In February, Microsoft put out a white paper laying out best practices for a single national cybersecurity agency that drew from the company’s experiences dealing with governments around the world. Such agencies should have a clear statutory mandate to manage policy, the ability to conduct outreach to industry and allies, oversee regulation of private industry and coordinate emergency incident response. Paul Nicholas, Microsoft’s senior director of digital trust, said in a blog post that his team’s research indicates that “today over half of the world’s countries are leading some sort of national level initiative for cybersecurity, with countless other efforts at sectoral, state, city, or other levels.”

Intel chief wants to ‘play offense’ on cyber warfare
“I’m publicly onboard with the idea that you can’t just play defense, you have to play offense. How we play offense, what kind of offense, is under serious consideration,” the cyber chief told reporters. “Cyber falls under that grey zone of is this warfare or not warfare?” he continued, in part. “In that grey zone — I use the word ‘attack.’ I wanted people’s attention that we have a cyber problem, a cyber issue that we need to deal with. It is affecting a lot of elements of our society and our economy.”

With trade war looming, Chinese cyberattacks may follow
“Potential tariff implementation could raise uncertainty over the possibility of a trade war between the two countries and possibly drive a further uptick in Chinese cyber espionage,” said Dmitri Alperovitch, chief technology officer of cybersecurity firm CrowdStrike, in a email to CyberScoop. “CrowdStrike has seen some pickup in Chinese cyber espionage activity over the last year, and we expect this trend to continue … There tends to be a shift in activity from nation-state adversaries when major geopolitical events occur.”

Chinese cyber spies pose challenge for Trump admin
In September 2015, then-President Obama and Chinese President Xi Jinping reached a watershed agreement to stop supporting cyber-enabled intellectual property theft against businesses in their respective borders. Since the agreement, security experts have observed a significant decline in Chinese cyber-enabled intellectual property theft from U.S. companies, and the pact has been largely cheered as a diplomatic accomplishment. […] But last month, Trump accused China of continuing to conduct and support “unauthorized intrusions into, and theft from” U.S. company networks when announcing new tariffs on China — raising the specter that Beijing may have run afoul of the agreement.

How artificial intelligence went from an advantage to a worldwide threat
For many years, machine learning and artificial intelligence have been held up as one answer to preserving U.S. military superiority. But now, with other nations making significant investments in that technology, it’s easier for peers to make sense of the copious data and sensors in the field. With that benefit, nation states can shrink the decision space and create actionable decisions faster than before. […] Because many of the tools in the computing world that make analysis possible are available commercially — and thus available to all — operational concepts will be key as these modern capabilities become available worldwide[.]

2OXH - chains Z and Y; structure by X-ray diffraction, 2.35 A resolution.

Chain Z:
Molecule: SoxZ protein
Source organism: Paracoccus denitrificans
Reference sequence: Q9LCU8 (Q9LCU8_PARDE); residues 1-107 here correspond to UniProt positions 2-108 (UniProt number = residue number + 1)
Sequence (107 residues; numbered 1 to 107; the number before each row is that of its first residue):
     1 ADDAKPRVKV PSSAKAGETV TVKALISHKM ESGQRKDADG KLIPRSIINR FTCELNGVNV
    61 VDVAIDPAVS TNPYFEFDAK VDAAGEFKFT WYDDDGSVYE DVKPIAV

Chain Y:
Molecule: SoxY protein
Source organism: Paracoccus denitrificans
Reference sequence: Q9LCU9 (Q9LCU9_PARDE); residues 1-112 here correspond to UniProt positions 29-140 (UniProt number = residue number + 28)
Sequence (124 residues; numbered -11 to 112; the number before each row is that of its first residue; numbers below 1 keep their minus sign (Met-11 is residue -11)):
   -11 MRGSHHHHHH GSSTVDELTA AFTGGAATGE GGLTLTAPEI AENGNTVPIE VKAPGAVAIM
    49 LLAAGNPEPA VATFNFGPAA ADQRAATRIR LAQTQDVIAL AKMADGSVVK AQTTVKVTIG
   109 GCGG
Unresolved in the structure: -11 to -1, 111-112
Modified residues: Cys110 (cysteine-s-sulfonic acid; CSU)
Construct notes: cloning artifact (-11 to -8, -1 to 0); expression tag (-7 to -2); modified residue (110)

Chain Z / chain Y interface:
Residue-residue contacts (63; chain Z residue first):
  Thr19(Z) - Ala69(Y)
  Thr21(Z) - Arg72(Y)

Iran cyberespionage strengthens in quality, quantity
The U.S. recently indicted members of an Iranian government contractor for hacking universities and companies to steal research. Cybersecurity firm Mandiant, which highlighted Iran as a growing force in 2017 in an annual report released today, has seen an uptick in believed government affiliated Iranian hackers stealing intellectual property from businesses. Why it matters: Once among the world’s most amateurish cyber-powers, Iran has become a mature, aggressive player in digital espionage.

How Detection and Response Affect Risk Management
A HIMSS 2018 survey of healthcare IT CIOs and CISOs suggests that the health sector is beginning to treat information security as general risk management. Increasingly, risk managers assess the threat of a potential “cyber” event much like the threat of an earthquake or active shooter. First, they quantify the loss expectancy using existing systems in terms of impact to the organization. The next step is to assess if additional actions can be taken to minimize the impact. At the same time, risk management programs are recognizing that the impact is expanded by regulatory oversight, such as the HIPAA security rule. In fact, risk management is becoming the lingua franca of the C-Suite in the boardroom.

Magento sites hacked with cryptominers & credential stealing malware
Websites run on Magento platform are compromised via brute-forcing. Hackers use common and already known credentials to compromise the website. According to Flashpoint’s findings, nearly 1,000 admin panels from Magento have been compromised so far. A majority of compromised Magento panels belong to firms in the education and healthcare sector while maximum targets were identified in the US and Europe. Flashpoint researchers wrote that attacks that are launched using brute-force method are successful only when administrators fail to change the credentials after installing the platform. Hackers can easily create automated scripts using known credentials for facilitating panel access.

National Cyber Security Alliance to Ring The Nasdaq Stock Market Opening Bell
NCSA is the nation’s leading nonprofit, public-private partnership promoting cybersecurity and privacy education and awareness. NCSA works with a broad array of stakeholders in government, industry and civil society.



Critical Informatics and the Critical Informatics logo are the trademarks of Critical Informatics, Inc. All other brand names, trademarks, service marks and copyrights are the property of their respective owners.  © 2017 Critical Informatics, Inc. All rights reserved.